Electoral Security Trainings help Mitigate Violence on Election Day

security police women training
Male and Female police officers in a group exercise training session in Islamabad. Photo: UNDP Pakistan/Sajid Ali Khan

"Pakistan’s fragile democracy cannot afford for the General Elections to suffer from violence as it only leads to disputes, disenfranchisement, and further disillusionment with the democratic setup", said Abdul Waheed, Commandant Police Training College Hangu.

Following international experiences in Sri Lanka, Nigeria and Sierra Leone where security related interventions led to improvements in electoral administration and considerable reduction in violence, the UNDP Electoral Cycle Support to the Election Commission of Pakistan 2012-2014 – Electoral Security Project collaborated with the ECP to train police officers who were to be assigned at polling stations to prevent and mitigate electoral violence.


  • 17,152 police officials trained in 573 training sessions covering 11 districts of Khyber Pakhtunkhwa province.
  • 26 lead trainers trained and they further trained 257 Master Trainers.
  • 7,736 police officers were additionally trained in Punjab under Punjab Police Department’s own initiative.

17,152 police officers were trained all over Pakistan within a month’s time as a result of a 3 tiered cascade training programme. Letters of Agreement (LOAs) were signed between the UNDP and Police Training Colleges (PTCs) in Hangu, Chung, Quetta and Karachi for an institutionalised project intervention with the government’s ownership. Given the volatile security situation in Khyber Pakhtunkhwa, the largest number of trainings took place in this province, in the districts of Nowshehra, Swat, Chitral, Mardan, Peshawer, Lower Dir, Upper Dir, D.I. Khan, Hangu, Mansehra, Abbottabad and Kohistan. There was 100% attendance of training invitees and 513 female officers were also trained to specifically maintain security at female polling booths.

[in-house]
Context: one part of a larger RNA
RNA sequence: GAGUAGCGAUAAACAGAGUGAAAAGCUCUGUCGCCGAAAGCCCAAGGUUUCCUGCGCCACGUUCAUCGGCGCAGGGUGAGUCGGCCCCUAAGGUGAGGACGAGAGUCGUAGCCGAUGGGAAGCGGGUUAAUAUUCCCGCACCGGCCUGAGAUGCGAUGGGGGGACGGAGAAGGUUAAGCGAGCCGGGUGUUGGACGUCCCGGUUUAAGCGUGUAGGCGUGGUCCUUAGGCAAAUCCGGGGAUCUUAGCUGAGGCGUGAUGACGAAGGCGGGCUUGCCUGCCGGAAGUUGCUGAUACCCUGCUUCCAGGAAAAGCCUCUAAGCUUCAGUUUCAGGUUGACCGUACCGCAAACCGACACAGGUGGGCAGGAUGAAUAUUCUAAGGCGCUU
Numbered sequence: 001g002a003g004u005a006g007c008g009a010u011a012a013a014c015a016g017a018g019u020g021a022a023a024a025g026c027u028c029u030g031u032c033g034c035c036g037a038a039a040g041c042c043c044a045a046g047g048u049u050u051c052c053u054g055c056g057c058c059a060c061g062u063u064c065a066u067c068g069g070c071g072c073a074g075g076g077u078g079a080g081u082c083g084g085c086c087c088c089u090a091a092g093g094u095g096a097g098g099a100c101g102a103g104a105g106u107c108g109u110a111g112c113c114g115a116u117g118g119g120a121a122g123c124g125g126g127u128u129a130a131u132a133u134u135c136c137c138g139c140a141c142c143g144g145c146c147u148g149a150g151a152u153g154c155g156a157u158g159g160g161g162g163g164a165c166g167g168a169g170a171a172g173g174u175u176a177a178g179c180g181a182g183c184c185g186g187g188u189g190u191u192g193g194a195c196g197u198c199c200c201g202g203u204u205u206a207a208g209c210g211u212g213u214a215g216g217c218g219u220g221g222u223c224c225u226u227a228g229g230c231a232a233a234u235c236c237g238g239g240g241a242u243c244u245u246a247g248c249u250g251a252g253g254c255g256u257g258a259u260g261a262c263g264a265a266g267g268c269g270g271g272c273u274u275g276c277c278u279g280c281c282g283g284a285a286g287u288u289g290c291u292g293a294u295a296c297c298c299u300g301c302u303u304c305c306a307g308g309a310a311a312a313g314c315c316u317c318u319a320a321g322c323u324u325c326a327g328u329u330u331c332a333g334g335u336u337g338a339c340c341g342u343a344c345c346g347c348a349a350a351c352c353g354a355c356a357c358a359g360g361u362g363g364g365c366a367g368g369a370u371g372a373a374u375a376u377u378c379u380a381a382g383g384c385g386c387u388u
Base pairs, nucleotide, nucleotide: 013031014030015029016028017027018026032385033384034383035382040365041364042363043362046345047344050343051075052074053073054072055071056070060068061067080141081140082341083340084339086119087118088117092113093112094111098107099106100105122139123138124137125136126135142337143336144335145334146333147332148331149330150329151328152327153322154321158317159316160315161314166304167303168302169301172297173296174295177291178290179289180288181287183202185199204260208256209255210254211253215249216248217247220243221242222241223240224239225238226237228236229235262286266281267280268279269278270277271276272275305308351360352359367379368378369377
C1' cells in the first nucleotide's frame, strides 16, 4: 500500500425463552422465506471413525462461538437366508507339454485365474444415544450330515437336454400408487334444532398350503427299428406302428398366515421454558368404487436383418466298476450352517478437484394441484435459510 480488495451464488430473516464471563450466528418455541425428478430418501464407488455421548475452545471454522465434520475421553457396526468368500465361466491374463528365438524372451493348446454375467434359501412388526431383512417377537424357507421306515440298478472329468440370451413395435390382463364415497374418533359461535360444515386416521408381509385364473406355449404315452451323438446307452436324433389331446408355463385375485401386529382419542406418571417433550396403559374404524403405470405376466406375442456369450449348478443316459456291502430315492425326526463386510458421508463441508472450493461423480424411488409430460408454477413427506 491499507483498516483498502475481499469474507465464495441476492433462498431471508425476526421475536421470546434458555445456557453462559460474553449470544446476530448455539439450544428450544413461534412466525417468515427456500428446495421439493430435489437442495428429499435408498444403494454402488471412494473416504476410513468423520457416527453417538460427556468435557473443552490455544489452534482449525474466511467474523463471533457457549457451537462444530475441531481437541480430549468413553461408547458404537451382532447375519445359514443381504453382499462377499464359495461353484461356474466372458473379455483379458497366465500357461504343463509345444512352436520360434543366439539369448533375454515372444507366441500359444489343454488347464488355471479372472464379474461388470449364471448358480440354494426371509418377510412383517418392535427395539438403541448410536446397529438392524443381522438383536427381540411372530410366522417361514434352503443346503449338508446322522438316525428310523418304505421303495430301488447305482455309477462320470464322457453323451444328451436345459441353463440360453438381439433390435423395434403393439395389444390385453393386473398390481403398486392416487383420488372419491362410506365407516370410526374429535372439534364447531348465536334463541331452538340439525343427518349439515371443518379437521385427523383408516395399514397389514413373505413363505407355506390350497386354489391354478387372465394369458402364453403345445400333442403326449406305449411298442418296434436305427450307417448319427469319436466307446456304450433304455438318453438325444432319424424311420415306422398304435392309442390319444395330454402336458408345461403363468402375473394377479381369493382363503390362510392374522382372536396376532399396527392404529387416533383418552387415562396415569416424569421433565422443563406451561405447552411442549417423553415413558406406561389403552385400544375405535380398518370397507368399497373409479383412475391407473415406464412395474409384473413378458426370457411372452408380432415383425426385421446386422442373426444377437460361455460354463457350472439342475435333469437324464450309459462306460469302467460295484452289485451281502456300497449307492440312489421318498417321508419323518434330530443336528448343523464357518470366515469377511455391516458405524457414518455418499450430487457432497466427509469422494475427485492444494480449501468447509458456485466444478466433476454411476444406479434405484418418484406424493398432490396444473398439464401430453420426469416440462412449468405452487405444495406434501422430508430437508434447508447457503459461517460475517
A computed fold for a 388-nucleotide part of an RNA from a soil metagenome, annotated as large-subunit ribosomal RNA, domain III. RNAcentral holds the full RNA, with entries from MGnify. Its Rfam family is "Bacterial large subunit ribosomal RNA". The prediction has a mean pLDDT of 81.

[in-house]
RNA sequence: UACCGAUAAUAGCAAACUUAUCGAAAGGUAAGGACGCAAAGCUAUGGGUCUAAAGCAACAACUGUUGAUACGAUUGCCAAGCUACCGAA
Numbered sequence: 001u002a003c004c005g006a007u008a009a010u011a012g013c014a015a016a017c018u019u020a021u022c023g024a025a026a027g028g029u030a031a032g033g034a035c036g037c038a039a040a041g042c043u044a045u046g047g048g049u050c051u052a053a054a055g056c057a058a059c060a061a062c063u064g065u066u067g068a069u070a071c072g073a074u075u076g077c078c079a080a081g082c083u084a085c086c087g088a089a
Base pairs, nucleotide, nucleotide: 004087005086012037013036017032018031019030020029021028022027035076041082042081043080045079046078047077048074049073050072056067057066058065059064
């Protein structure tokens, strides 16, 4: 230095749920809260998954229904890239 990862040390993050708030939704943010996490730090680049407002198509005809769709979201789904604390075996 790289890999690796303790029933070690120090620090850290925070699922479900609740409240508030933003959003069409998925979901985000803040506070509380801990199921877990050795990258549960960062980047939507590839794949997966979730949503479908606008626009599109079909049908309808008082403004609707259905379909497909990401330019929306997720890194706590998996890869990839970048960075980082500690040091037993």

The training manuals included important topics like the Representation of People’s Act 1976 (ROPA), the Code of Conduct for Security Personnel, the Role of the ECP and law enforcement agencies and coping strategies for various scenarios of violence before, during and after elections. The trainers used interactive techniques including role-playing exercises to construct real world scenarios, debates, group work and participant presentations for effective learning.

The Inspector General of Police from the Punjab Police Department (PPD) lauded the efficacy of the trainings in defining the role of police officers and other stakeholders involved in the electoral process and the Department extended the roll out by undertaking further trainings on its own. Using their own resource pool without the financial or HR support of UNDP, PPD trained an additional 7,736 trainees in 36 districts across Punjab.

"This is the first time that I have undertaken such a training in 10 years of police service. Not only has it helped me understand the role of a police officer during the elections period but it has also clarified the magisterial authority of presiding officers over the police under the Constitution and ROPA, something I never knew about", said Waqar Ahmed, a Constable from District Mansehra.

The Project intends to implement further security trainings for the upcoming local government elections, through the Election Commission of Pakistan (ECP) and its Provincial Offices. The base of lead trainers will be increased further and police training colleges will be engaged to mainstream the training curricula into regular trainings that they conduct in the future.

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